Something tells me I’d get into a heap of trouble if I started blowing out the 7 or 8 stumps in my yard with black powder….  oh well back to a mattock, shovel, and come-along.

  8. From top of page 7: “When the second crop was ready, the ladies came again and ‘touched’ Mr. Williams for a little more than two tons which sold as well as the first load”

    The whole brochure is hilarious.

  9. A farmer’s manual called “The How-To Book”, published about 1903 tells how to burn out a tree stump: soak nitroglycerin into it for several days, then set it on fire.

  10. A great bit of historical insight.

    In 1910, the internal combustion engine barely existed, so your only option was to beat away at the ground with pickaxes, shovels, and various things dragged behind animals. I think we take for granted just how unbelievably hard it is to actually work the ground without mechanized equipment: the misery in which these people toiled is amazing. Then along came dynamite, long before practical small engines that a farmer could afford and the infrastructure to fuel them… imagine how amazing it would have been to see a stump blown to bits in an instant when you’ve spent your entire life clearing them by manual effort alone.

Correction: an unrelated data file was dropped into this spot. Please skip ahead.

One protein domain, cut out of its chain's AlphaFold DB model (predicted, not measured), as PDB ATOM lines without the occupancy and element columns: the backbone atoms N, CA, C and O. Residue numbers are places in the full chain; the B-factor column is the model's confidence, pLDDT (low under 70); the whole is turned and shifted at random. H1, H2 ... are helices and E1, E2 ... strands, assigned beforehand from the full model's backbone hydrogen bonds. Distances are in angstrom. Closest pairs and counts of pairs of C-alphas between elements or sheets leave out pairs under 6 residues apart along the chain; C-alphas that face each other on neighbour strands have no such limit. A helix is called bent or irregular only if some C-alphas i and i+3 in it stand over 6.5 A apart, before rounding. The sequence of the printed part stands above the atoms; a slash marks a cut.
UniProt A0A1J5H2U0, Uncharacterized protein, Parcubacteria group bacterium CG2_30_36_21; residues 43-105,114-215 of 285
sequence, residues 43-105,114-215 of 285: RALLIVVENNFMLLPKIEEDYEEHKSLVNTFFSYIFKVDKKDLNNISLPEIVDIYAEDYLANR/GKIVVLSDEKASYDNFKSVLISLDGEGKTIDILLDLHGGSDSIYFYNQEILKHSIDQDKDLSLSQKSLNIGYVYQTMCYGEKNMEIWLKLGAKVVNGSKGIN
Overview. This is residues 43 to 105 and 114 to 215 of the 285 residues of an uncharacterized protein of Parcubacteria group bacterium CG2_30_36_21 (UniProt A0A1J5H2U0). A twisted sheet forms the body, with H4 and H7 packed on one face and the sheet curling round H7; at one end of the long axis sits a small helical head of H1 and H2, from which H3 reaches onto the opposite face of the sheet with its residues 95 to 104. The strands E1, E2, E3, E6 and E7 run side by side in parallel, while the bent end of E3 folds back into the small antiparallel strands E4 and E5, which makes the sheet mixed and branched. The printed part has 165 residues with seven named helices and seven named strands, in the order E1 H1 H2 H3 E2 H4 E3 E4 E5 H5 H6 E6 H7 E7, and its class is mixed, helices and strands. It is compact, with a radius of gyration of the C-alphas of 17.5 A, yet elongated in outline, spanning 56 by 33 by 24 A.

By the way, TNT does in fact have civilian uses: in mining, cast boosters for initiating bulk ANFO are usually PETN / TNT mixtures. Where stick dynamite is still used (underground in wet environments), nitroglycerin formulations are favored only because they’re cheaper than things like TNT. Mostly it’s bulk ANFO though; again, for reasons of cost.

    1. Well, not really. Your point about mechanization is well taken, but it wasn’t the internal combustion engine that mechanized agriculture. The steam tractor was introduced well before that, in 1868. In fact, my Dad still remembers old steam tractors from his childhood in the ’40s.

      1. Interesting… I didn’t know about steam tractors… were they within the reach of a successful small farm?

        Another consideration is that even a farmer who had a steam tractor probably wouldn’t have a had a steam shovel… not that they were very useful for digging below grade anyway. The hydraulic excavator was a long way from practicality at that point.

        Steam powered equipment was a major capital expense, as farming machinery is today… whereas the small farmer could buy a few sticks of dynamite here and there and make his life a whole lot easier.

        1. Oh, sure: no disputing the usefulness of dynamite if you needed to clear a stump or something. I looked it up, and those old tractors might only deliver about 20 horsepower. That’s like a modern garden tractor.